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A general purpose pallet (package) manager suitable for multi-language development.
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.forklift G2-338 Support for single-line installers Apr 12, 2019
builtin G2-344 Fixed output of path command on import Apr 24, 2019
.gitattributes G2-152 git jack Jan 28, 2018
LICENSE G2-338 Support for single-line installers Apr 12, 2019
install G2-338 Find the forklift copy we just installed Apr 12, 2019
pom.xml G2-338 Released Forklift 0.0.7 Apr 12, 2019
test G2-338 Finished testing common config Apr 12, 2019


A general purpose pallet (package) manager suitable for multi-language development.

Forklift, like npm or maven, can import and cache pallets from various warehouses. In addition to the forklift standard, the basic implementation is in bash, making it suitable for use with any development tooling or languages. One common use case is to abstract out common code from BASH scripts.


  • Install forklift: bash <(curl -L
  • Run a command from a pallet: forklift run <warehouse> <pallet> <version> <command-with-arguments>
  • Upgrade forklift: forklift upgrade, will check for a new version of forklift itself and upgrade if appropriate
  • Uninstall forklift: forklift uninstall (will also clear out all cached and temporary data)

For more commands, please see the command line help by running forklift --help.

Example 1

To run BATS on tests.bats one might run:

forklift run com.github sstephenson/bats v0.4.0 bin/bats tests.bats

This will import the sstephenson/bats pallet from github if it has not already been imported. Then it will run the bin/bats script in that pallet with the aruments tests.bats. Note that version v0.4.0 is the latest release at the time of this writing.

Example 2

To get the OS distribution forklift is running on:

forklift run builtin common current osinfo --distro

This example shows the use of the builtin warehouse which references pallets in in the builtin directory. Note that the only version supported by the builtin warehouse is current denoting whatever version the currently running forklift install is. If you want to run a script from another version of forklift you can do so through the com.github warehouse, of course.

Example 3

To run bulldozer catalog on your project:

 forklift run org.maven com.g2forge.bulldozer:bd-build 0.0.2 catalog <PATH TO PROJECT>

This examples shows the use of the maven warehouse which allows one to reference JARs (and any other maven artifacts) as pallets. For more information about running commands from maven pallets (artifacts), please read the maven jack documentation.

Example 4

To install one or more OS packages:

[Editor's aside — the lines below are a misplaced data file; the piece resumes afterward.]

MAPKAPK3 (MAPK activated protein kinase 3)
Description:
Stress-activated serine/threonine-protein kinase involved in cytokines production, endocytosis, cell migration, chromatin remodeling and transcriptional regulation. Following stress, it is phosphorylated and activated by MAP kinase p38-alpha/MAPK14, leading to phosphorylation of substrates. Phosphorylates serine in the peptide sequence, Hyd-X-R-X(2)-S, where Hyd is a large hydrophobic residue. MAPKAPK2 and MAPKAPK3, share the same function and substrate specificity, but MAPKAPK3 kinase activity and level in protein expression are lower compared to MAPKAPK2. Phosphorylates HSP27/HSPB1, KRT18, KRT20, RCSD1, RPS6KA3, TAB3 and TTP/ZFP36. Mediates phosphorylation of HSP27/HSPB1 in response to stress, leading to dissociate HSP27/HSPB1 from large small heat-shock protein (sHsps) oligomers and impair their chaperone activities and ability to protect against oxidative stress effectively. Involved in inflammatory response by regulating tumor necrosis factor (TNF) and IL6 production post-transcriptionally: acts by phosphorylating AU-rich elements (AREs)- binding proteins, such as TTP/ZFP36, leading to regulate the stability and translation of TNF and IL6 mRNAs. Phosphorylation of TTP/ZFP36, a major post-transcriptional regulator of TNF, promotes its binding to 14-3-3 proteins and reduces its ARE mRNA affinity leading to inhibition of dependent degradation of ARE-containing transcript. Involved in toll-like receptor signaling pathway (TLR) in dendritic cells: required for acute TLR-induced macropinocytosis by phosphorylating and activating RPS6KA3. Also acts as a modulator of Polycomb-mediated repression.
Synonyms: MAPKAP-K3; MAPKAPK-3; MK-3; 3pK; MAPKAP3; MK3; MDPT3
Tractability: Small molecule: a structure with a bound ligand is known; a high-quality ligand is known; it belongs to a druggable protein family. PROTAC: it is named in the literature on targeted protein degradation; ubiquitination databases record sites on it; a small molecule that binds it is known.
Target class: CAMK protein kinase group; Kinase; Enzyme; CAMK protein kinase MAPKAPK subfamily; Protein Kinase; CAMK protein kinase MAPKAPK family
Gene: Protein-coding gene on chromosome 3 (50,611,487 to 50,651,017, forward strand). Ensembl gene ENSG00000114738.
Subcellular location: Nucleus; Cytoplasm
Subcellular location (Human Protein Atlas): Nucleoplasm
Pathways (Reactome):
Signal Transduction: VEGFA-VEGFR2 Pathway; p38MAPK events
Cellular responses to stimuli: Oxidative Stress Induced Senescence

forklift run builtin common current install <PACKAGES>

This examples shows off one of the internal functions of forklift: the ability to install operating system level packages across operating systems. This is particularly useful on Cygwin where this is no native command-line package installer.

You may be interested in the fl-clicommon pallet which takes advantage of this to install commonly needed command line tools.

Example 5

Forklift can be used to create self-installing pallets (GitHub repositories or Maven JARs for example). The below code will install forklift and then use it to run any forklift command.


You can replace <ANY FORKLIFT COMMAND> with import <warehouse> <pallet> <version>, and add a post-import script to your pallet. As an example, please see fl-clicommon and winpty. You may also want to read the documentation on how to add forklift scripts to your pallet for GitHub or Maven.

Pallet Specifications

Each pallet is identified by a combination of a warehouse, pallet and version specifiers. The warehouse specifier must be a reversed DNS name (e.g. com.g2forge) matching the server hosting the warehouse. The format of the pallet and version specifiers depend on the jack, but POSIX paths and semantic versions are common.

Currently supported warehouses:

  • com.github: the pallet specifier must be of the form <organization-or-user>/<repository> and the version specifier must be <branch-or-tag-or-commit>
  • GitHub enterprise: the warehouse specifier must name a running GitHub Enterprise server (as determined by querying the API) and the pallet and version identifiers the same as for com.github.
  • org.maven: the pallet specifier must be of the form <group>:<artifact>.
  • builtin: a special case of a warehouse specifier not being a reversed DNS name. The builtin warehouse is used to run scripts from within forklift itself, critically helpful for bootstraping forklift


  • "forklift" A program for moving pallets of files around a network.
  • "pallet": A group of files "exported" from a "warehouse".
  • "export": A declaration that a specific "warehouse" is able to provide a "pallet" of files to a "customer".
  • "import": A request by a "customer" to "import" a "pallet" of files.
  • "customer": An "importer" of "pallets"
  • "warehouse": An "exporter" of "pallets"
  • "jack": A small program, a plugin to forklift, which is used to move "pallets" from a "warehouse" to a "customer"


Copyright Greg Gibeling 2018, licensed under the Apache 2.0 license.


Coming soon...


Issues and pull requests are welcome on


  1. Tag the release: git tag -m <TAG> <TAG> where <TAG> is of the form "v0.0.1"
  2. Create a release on github using the new tag
  3. Update the pom.xml version.
  4. Create the new milestone
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